Furthermore, these findings endorse our previous hypothesis, according to which the FR’s authors suggested that the adoption of the Italian Constitutional Court’s line of thinking remains the only viable solution for the safeguarding of the interested individuals’ right to an effective remedy and the adjudication of their claims’ merits. To that aim, the Committee supported the abolition of the judicial stamp fee (8‰ of the claim’s monetary value) for all civil actions concerning ICCs against the former WWII Occupying Powers seeking declaratory relief (i.e. the judicial recognition of the legal existence and the precise amount of the claim), submitting a draft amendment.

The controversial issue of statutory limitations

The FR [p. 83] also suggests the adoption of a norm regarding the inalienable nature of both the criminal action and the civil claims arising from WWII atrocities through the ratification of either the 1968 UN Convention or the 1974 European Convention. It is important to highlight that in the past certain local prosecutors have declined to investigate criminal complaints against alleged war criminals considering the offences nullified due to the lapse of the 20-years limitation period prescribed for common felonies by Article 111(2) of the Hellenic Criminal Code. This is a highly disturbing development, since according to the lex fori, not distinguishing between international and domestic delicts, tort claims are also subject either to an exclusive 5-years limitation period, or –if the tort is also a criminal offence– to the limitation period prescribed by the penal legislation, which is usually much longer.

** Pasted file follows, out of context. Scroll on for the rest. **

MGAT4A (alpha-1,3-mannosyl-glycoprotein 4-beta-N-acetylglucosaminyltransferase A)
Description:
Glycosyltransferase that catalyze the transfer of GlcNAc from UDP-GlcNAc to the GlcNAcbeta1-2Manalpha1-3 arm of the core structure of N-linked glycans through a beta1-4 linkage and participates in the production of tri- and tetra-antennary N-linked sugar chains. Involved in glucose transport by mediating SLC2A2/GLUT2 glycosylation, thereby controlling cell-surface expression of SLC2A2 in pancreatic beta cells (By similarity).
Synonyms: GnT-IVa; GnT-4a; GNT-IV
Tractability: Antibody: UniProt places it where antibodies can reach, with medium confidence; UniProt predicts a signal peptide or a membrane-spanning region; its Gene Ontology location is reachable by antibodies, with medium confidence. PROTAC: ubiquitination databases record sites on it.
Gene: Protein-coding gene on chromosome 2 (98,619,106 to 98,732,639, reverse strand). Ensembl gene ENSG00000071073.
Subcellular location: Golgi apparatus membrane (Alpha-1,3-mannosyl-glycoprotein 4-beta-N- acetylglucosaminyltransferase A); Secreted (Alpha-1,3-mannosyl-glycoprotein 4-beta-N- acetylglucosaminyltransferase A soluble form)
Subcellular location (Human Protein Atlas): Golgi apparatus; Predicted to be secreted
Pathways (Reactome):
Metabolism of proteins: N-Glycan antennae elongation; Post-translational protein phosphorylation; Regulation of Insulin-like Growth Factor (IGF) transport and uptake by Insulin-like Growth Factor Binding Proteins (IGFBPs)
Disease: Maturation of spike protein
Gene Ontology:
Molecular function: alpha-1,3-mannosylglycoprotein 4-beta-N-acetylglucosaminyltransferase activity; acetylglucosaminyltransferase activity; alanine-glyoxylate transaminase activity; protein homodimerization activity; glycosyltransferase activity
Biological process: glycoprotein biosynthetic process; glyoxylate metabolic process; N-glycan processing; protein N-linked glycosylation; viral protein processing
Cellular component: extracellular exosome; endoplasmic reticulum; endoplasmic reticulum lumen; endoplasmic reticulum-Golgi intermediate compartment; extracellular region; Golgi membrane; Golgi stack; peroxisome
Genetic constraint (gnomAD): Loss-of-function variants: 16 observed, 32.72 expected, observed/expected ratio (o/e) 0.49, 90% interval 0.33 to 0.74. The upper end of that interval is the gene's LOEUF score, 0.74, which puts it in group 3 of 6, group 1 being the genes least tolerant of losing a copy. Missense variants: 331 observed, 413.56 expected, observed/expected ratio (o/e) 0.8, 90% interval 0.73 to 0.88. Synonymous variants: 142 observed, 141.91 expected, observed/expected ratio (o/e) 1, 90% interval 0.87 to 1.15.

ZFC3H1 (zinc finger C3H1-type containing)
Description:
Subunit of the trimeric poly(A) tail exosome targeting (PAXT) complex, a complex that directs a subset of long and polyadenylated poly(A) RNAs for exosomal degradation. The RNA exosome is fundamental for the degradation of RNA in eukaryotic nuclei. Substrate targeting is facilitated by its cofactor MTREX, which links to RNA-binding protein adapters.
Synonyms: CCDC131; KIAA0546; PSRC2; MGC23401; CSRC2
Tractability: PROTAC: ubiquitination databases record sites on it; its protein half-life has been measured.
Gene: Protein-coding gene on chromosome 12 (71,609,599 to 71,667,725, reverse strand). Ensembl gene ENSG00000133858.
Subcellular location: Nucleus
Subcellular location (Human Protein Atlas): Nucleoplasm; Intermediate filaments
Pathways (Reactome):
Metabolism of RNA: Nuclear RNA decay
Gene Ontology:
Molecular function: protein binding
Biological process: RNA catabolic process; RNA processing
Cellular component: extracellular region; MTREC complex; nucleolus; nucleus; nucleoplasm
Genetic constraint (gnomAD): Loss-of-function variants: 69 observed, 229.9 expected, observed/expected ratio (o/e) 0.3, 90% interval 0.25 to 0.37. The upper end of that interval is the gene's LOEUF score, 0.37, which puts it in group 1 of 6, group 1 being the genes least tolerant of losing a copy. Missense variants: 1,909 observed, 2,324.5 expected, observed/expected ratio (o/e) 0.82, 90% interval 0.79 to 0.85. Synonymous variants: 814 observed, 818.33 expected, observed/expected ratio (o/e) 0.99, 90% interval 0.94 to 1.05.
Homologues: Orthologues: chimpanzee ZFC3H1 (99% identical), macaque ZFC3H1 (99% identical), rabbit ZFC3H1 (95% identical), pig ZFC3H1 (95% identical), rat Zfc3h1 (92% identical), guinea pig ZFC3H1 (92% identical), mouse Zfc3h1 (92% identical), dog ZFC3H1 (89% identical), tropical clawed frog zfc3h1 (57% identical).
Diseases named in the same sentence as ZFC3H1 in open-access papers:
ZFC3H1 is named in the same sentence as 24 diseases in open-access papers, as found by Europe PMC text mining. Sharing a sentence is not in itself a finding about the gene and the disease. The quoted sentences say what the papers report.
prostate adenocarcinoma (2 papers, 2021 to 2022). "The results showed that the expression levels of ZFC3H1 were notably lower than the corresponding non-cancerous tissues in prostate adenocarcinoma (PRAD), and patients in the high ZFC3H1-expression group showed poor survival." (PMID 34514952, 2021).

Some Conclusive Remarks

Eventually, the said fee was abolished for all relevant declaratory remedies with just a brief and quite vague reference to the Committee’s contribution in the explanatory memorandum of the repealing Law 4446/2016, while the issue of statutory limitations is still pending, despite a non-binding policy declaration of the governing coalition’s MPs (see here for an unofficial translation) supporting the inalienability of such claims. Given these developments, serious doubts can be expressed regarding the possibility of domestic courts getting the hint and adapting their jurisprudence to the Italian Constitutional Court’s line of argumentation. This option seems fairly unlikely given that –until something actually changes in the international juridical arena– the Margellos judgment will retain its erga omnes binding force (see here for the opinion of the Hellenic Government).

Ultimately, whether the Hellenic judicial authorities will produce something of a Sentenza 238/2014 à la greca remains to be seen. What we can admit, even prior to the judicial scrutiny of the FR’s proposed course of action, is that the report –however commendable in its aims and arguments– fails to spill out the simple, yet solid in terms of law, truth — namely that (unless something really changes in the international or municipal jurisprudence) no international or domestic tribunal will adjudicate such ICCs, based solely on the authority of a parliamentary organ and its legally non-binding suggestions.